Data from first quarter 2014 shows a steady increase in construction labor utilization for the first time since 2007. The latest figures show a year-over-year increase in construction employment in all but five states. However, non-residential construction spending remains sluggish at an average growth rate of 4.6 percent since the bottom in 2011. Forecasts call for a continued dollar volume growth of approximately 8 percent for 2014, which will build on the 4 percent increase in 2013.
According to Vermeulens, strong markets and consumer confidence are stabilizing construction volumes and pushing project costs back to, or above, historical trend lines nationwide, with capital construction prices trending at an annual escalation rate of 4 to 8 percent, depending on location. Recent tightening of fiscal and monetary policy, and slower growth in some regions, should moderate escalation rates in 2014 and 2015.
Current market indicators support stable construction growth led by a robust residential sector.
A stronger U.S. dollar and improved supply are helping stabilize commodity prices. As inflation in other sectors of the economy levels out, and real interest rates drop, costs in the construction sector will continue to increase with some regional fluctuations.
Construction costs trended toward a 3.1 percent annually compounded escalation rate for the past 28 years, peaking in 2008, before sliding downward and stabilizing for two years. Costs also peaked in 1990 and 2001.
According to Blair Tennant, a project manager and cost engineer for Vermeulens, the rate of construction cost escalation is indirectly driven by the federal goal of achieving an annual inflation rate of 2 to 3 percent and the monetary policies used to achieve this.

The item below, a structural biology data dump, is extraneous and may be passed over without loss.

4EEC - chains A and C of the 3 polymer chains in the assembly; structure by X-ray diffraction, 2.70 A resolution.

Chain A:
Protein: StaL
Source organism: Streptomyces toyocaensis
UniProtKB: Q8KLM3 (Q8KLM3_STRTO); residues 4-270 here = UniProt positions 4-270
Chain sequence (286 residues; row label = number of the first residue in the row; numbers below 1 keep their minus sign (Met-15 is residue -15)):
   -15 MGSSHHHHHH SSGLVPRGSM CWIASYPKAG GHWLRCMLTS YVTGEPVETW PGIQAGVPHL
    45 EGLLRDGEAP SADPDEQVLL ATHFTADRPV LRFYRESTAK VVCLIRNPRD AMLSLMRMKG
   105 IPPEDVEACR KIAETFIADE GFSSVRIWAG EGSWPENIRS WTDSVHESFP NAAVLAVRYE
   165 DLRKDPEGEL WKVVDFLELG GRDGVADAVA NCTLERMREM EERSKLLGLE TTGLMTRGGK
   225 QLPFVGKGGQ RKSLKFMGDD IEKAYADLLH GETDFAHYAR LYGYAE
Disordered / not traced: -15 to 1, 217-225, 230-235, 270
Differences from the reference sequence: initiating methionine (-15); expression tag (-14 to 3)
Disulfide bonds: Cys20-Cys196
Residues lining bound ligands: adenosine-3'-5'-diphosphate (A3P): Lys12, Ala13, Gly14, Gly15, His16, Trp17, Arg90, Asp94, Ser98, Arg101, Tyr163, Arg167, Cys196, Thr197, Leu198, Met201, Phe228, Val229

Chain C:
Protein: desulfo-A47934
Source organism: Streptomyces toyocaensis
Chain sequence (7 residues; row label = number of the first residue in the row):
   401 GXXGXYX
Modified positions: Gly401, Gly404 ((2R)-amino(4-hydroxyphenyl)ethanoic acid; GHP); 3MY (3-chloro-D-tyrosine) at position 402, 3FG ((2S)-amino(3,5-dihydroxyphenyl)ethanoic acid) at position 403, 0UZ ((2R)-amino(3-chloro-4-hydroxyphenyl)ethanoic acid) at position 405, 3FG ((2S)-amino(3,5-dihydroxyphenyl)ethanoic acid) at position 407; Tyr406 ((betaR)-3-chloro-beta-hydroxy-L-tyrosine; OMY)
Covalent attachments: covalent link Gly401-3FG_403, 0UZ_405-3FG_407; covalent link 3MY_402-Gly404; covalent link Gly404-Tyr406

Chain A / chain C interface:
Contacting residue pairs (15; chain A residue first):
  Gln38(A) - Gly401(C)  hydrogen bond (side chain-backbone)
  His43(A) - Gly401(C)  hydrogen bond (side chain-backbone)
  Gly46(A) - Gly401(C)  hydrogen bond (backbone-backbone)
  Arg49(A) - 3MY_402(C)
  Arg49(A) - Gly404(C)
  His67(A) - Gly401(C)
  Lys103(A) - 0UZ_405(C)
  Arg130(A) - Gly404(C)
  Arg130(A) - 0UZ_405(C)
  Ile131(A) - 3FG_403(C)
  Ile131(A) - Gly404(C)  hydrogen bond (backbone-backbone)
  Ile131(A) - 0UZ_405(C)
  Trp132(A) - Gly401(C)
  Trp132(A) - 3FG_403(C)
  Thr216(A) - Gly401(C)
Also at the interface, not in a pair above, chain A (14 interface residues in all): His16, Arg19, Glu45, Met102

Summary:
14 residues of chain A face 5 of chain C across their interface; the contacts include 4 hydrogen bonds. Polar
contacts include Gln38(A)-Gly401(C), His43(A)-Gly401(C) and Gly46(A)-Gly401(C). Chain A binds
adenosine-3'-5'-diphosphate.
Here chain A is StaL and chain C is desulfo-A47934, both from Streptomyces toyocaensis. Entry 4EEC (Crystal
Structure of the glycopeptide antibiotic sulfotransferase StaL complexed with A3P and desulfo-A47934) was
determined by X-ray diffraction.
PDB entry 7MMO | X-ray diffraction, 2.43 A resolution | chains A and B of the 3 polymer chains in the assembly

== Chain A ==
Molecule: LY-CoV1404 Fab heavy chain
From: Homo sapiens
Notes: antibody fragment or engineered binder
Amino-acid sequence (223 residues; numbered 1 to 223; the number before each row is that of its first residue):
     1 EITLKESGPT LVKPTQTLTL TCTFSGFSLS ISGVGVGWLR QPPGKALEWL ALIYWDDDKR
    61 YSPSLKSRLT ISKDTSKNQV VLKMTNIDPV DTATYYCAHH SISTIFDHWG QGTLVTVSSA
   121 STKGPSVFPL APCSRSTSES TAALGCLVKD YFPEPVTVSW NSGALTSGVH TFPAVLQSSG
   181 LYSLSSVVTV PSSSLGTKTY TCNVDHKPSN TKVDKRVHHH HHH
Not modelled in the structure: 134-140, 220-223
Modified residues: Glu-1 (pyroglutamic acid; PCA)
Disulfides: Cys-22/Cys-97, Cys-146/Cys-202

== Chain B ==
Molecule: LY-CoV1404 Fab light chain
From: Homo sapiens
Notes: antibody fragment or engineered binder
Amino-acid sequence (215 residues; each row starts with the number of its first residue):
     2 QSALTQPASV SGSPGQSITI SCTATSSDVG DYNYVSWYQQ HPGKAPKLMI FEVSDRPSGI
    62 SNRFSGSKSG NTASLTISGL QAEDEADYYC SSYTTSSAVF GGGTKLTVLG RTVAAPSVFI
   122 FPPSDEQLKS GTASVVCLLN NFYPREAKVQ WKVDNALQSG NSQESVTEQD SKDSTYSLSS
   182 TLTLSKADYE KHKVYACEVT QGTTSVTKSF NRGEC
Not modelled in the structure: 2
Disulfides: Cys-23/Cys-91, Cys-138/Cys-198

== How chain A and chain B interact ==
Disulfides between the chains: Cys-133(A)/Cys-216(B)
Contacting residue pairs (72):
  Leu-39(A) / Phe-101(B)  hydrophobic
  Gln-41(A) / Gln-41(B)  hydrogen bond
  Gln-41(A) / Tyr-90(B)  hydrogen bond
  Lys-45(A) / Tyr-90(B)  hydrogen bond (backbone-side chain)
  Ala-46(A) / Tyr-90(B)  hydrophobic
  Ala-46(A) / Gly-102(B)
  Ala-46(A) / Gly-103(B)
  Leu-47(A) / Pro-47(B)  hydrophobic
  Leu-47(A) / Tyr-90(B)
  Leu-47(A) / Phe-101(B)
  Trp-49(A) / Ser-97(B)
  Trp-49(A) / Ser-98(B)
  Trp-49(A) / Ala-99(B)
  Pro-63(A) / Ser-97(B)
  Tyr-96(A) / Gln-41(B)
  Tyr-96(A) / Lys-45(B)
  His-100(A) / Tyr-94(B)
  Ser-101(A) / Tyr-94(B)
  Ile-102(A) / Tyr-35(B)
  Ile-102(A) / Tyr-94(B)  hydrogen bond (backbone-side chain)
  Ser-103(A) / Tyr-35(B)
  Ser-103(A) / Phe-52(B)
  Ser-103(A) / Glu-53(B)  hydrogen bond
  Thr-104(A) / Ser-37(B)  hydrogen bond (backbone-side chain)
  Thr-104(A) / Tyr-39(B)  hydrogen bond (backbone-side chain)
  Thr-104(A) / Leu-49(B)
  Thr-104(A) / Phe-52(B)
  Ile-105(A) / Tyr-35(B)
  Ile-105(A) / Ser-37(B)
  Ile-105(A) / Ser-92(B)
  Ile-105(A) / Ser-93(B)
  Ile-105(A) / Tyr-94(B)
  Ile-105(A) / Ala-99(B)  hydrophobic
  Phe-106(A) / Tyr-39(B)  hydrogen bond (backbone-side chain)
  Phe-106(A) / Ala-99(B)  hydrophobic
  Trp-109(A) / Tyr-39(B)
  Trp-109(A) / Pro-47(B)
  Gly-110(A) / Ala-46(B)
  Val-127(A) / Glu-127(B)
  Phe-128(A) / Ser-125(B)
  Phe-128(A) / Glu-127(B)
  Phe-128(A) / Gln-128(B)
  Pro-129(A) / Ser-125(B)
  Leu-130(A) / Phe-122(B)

Volume is the number one factor for construction costs, because contractor opportunities increase as project backlogs grow, which leads to higher bidding.
Residential dollar volume is currently 61 percent higher than its recent bottom in July 2011, while existing home inventories have climbed to 5.9 months, compared to 4.6 months in January 2014 and 12.5 months in July 2010.
According to Freddie Mac, the average rate for a conventional 30-year mortgage in the first quarter increased to 4.34 percent, up from 3.35 percent in 2013. McGraw Hill is forecasting continued growth of 23 percent for 2014, which will build on the 25 percent increase in 2013.
Infrastructure spending continues to be stable. McGraw Hill is forecasting dollar volume growth of 9 percent for 2014, building on the 5 percent increase in 2013
Non-residential construction spending remains at 4.6 percent since its bottom in 2011. Continued strong residential and infrastructure growth will impact future institutional prices by increasing regional demand for labor and materials.
Architectural billings are another key indicator of future construction volumes.
After posting consecutive months of decreasing demand for design services, the Architecture Billings Index (ABI) has returned to a state of upward growth, driven primarily by increased activity in the south. Billings were strongest for residential and commercial projects with institutional projects seeing a slight dip.
The decline in total billings over the past two quarters, especially in the west and northeast, may be an indicator of slowing volume in early 2015.
The construction unemployment rate has been trending downward nationally and appears to be stabilizing near the 10 percent range, returning to the benchmark established in the mid 2000s.
A range of between 5 and 12 percent is considered stable.
The construction industry’s capacity utilization rate is heating up regionally across the nation. Recent data indicates that 40 percent of states have warmed to a yellow or orange labor utilization rate. In the past quarter, seven states transitioned to a higher category of utilization, and six others are on the cusp of breaking into the next warmer category.
Of the top 20 cities, defined by GDP, 45 percent have warmed to either a yellow or orange labor utilization rate.
Tightening of monetary policy, combined with slower institutional construction growth in some regions, will likely reduce cost escalation rates in 2014 and 2015.
Construction prices are firm and increasing. With the current labor market capacity narrowing and continued increases in construction volume expected, costs will likely escalate close to the Construction Cost Trend Line for the near-to-medium term.
By Johnathon Allen
This report is based on the Vermeulens Q1 2014 Market Outlook report.